We pay out of our noses to eat organic. In turn we have also been eating less as a result. Am I withering away? No. I am losing the weight I set out to, just by changing a few things in my diet, like eating 100% whole grain stone ground breads without sugar instead of breads that don't say 100% whole wheat on them. I shaved off at least 500-700 calories a week just eating a different bread. Who knew? Something so simple... and I lost 5 lbs. I buy vegetables in organic whenever possible, though they do cost a fortune at time. Frozen is the best way to go, because then you wont waste anything. But in all honesty it is impossible to get everything in organic living where we do and not having farmers markets or growing co-ops around. I have to travel 45 minutes out of my way just to get to a Fresh Market for organic foods there. But the cost of gas is a strain on the wallet as well. Some stores carry some things organic and they aren't too unreasonable. But the selections are limited and you hardly see coupons for those items. I get milk and yogurt with coupons from the distributors like or and that helps a great deal. Try buying organic cereals without a coupon. Though what I pay for a box of multi-grain Cheerios I can pay for a box of organic cereal. So it's all a matter of looking in the right places.

When buying organic I try to consult the dirty dozen or the clean 15 lists. It's a list of organic and non organic fruits and vegetables you should and shouldn't buy. Obviously the dirty dozen list has the ones to buy organic. The clean 15 list has the ones you don't have to buy organic. Here's the list.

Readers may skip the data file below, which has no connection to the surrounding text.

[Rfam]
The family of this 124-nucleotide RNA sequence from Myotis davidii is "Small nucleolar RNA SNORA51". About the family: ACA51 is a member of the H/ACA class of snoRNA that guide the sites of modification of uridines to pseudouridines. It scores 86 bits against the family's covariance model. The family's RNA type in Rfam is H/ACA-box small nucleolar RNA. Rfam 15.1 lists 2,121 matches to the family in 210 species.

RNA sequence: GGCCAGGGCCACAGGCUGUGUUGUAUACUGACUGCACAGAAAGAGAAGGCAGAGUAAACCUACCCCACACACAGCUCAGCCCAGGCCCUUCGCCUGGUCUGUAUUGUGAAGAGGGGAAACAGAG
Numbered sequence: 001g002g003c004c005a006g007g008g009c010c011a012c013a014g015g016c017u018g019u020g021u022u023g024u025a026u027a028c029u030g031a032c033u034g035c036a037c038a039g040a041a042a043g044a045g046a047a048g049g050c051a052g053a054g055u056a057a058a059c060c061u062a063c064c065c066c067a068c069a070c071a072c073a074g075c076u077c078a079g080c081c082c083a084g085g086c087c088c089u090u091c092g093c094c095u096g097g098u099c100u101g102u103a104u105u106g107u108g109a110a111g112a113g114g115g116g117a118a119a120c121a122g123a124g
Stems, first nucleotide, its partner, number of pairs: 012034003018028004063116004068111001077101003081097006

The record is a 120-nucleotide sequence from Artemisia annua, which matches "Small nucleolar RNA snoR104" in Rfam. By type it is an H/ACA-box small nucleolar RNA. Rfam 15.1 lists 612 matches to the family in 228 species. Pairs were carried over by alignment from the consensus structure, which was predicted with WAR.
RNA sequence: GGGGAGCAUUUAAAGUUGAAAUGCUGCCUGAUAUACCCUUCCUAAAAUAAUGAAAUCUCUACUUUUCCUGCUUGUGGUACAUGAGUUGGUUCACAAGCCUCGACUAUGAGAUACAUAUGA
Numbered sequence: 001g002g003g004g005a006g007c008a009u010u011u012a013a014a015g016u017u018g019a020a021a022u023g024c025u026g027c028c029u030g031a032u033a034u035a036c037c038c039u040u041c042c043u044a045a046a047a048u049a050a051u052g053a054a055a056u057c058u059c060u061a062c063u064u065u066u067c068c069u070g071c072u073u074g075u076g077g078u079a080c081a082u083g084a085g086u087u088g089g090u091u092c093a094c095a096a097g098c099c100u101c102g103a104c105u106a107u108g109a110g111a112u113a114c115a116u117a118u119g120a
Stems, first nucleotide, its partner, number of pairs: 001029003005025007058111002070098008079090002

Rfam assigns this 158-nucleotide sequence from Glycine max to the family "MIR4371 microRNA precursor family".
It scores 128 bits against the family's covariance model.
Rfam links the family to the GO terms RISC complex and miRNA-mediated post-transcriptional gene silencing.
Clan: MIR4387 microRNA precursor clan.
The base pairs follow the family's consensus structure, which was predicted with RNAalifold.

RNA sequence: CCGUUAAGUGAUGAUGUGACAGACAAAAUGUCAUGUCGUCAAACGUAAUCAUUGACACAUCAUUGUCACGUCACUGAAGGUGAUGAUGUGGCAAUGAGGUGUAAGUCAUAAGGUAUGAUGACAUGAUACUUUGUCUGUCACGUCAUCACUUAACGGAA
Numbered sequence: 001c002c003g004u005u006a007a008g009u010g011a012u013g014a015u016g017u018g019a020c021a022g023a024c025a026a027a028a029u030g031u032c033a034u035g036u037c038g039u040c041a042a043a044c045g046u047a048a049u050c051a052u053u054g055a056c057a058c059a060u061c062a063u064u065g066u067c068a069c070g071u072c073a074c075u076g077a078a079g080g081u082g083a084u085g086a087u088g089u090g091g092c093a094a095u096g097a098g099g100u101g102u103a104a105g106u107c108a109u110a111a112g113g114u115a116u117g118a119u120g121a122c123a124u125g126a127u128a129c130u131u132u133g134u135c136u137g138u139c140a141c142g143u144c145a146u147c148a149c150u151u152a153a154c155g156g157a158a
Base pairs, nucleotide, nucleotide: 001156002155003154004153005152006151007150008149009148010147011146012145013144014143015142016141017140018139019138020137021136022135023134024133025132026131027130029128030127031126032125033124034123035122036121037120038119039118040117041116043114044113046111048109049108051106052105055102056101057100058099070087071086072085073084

[Dirty Dozen: The fruits and vegetables on “The Dirty Dozen” list, when conventionally grown, tested positive for at least 47 different chemicals, with some testing positive for as many as 67. For produce on the “dirty” list, you should definitely go organic — unless you relish the idea of consuming a chemical cocktail.]
  • celery
  • peaches
  • strawberries
  • apples
  • domestic blueberries
  • nectarines
  • sweet bell peppers
  • spinach, kale and collard greens
  • cherries
  • potatoes
  • imported grapes
  • lettuce
[Clean Fifteen: All the produce on “The Clean 15” bore little to no traces of pesticides, and is safe to consume in non-organic form.]
  • onions
  • avocados
  • sweet corn
  • pineapples
  • mango
  • sweet peas
  • asparagus
  • kiwi fruit
  • cabbage
  • eggplant
  • cantaloupe
  • watermelon
  • grapefruit
  • sweet potatoes
  • sweet onions
*[Information acquired from]

[Below: Photo of a Whole Foods grocery store]
I find the list helps tremendously when buying food on a budget. Of course, it still ends up costing a lot of money but we stopped buying pointless things we don't need in order to nourish our bodies, like quitting smoking and drinking. We drink wine now. No beer. No liquor (except the celebratory Patron shot every once in a while). I don't buy meaningless crap for the house that ends up never being used like the dozens of scented candles laying around or the endless surplus of hair care products that I don't use (amazingly, I don't need to either). I say to hell with it all because in the end, all these things wont save my life or make it longer. So we spend the extra money to feed ourselves and our child the absolute best we can. The best way to save money on organic foods is to buy locally from farmers markets, co-ops, and local farmers themselves. If only they existed here!

I just hope that soon restaurants will start using organic food. I still like to eat out once in a while!